That means I am pulling out all the dialogue from inside my head and testing my memory from the plus 100 times I have seen this film. You would think I would be bored from seeing something that many times. Absolutely not. This film was the savior of my childhood. It was one of my escapes. I went to everything theatre I could find where it was showing. When I was a kid films stayed forever in one place. It grossed more money in its day in ticket sales and if compared to todays prices I believe it is second or third place in sales for all times. Keep in mind, there weren’t as many people born back in 1964. It just kept drawing people into the theatres. I saw it in my home state and I saw it in New York City.
Once it hit television, I watched it every year, until the VCR and Video Tapes. It probably was the first film I purchased on Video and on DVD. I have purchased different versions of it as the technology has improved. Next is to, hopefully, receive a present of it in Blu-Ray over the Holidays or as an unholiday, unbirthday present. We’ll see. Hint! Hint! Hint!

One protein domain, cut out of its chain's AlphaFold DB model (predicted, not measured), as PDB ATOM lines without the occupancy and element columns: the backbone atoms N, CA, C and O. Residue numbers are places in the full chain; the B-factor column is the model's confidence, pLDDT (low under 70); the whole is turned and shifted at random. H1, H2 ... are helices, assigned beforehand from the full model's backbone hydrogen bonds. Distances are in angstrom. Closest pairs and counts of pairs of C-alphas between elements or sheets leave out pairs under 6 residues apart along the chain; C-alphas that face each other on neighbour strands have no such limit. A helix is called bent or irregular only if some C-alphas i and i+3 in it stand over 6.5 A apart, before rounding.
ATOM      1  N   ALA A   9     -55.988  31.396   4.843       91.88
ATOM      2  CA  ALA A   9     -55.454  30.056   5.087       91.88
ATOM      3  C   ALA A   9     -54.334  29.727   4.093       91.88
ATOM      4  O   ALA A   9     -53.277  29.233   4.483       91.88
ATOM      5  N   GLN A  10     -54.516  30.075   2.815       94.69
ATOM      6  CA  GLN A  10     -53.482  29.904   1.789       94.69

So lets begin the tale as the opening of the film is the cameras sweeping over the mountains of Austria, into the valleys, hearing birds and wind, until we come on the scene where Maria, our heroine, is dancing and singing on the hilltops, twirling about so carelessly. She is a postulate at the Abby near by and not terribly successful at it.
The Sound of Music – Julie Andrews
In this scene, Julie keeps getting flattened by the helicopters, so Robert Wise, the director, has to do take after take. Julie loves sharing this story in many of her interviews.
The Sound of Music
Review by Jennifer Kiley
“How Do You Solve a Problem Like Maria?” A great song. It describes Maria to a perfect degree as you will see in the animated image of her arrival back to the Abby after singing in the hills.